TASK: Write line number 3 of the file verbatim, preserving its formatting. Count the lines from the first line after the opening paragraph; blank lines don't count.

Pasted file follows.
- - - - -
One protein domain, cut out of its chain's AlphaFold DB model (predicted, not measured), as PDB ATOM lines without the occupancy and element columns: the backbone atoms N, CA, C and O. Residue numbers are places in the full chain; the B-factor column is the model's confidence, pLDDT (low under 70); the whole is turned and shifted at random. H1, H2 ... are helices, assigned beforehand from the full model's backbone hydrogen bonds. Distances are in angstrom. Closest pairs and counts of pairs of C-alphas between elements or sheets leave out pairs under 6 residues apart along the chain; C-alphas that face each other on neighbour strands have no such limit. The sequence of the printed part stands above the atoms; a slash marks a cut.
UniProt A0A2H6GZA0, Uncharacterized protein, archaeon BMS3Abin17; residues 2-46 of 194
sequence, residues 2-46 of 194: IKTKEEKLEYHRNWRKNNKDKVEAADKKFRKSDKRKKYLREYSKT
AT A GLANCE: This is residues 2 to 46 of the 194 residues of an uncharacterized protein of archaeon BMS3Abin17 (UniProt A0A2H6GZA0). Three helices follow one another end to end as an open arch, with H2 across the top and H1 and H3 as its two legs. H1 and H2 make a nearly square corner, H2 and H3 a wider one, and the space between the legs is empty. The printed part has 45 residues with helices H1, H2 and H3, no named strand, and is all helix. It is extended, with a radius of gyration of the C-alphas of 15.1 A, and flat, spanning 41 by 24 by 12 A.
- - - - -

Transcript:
AT A GLANCE: This is residues 2 to 46 of the 194 residues of an uncharacterized protein of archaeon BMS3Abin17 (UniProt A0A2H6GZA0). Three helices follow one another end to end as an open arch, with H2 across the top and H1 and H3 as its two legs. H1 and H2 make a nearly square corner, H2 and H3 a wider one, and the space between the legs is empty. The printed part has 45 residues with helices H1, H2 and H3, no named strand, and is all helix. It is extended, with a radius of gyration of the C-alphas of 15.1 A, and flat, spanning 41 by 24 by 12 A.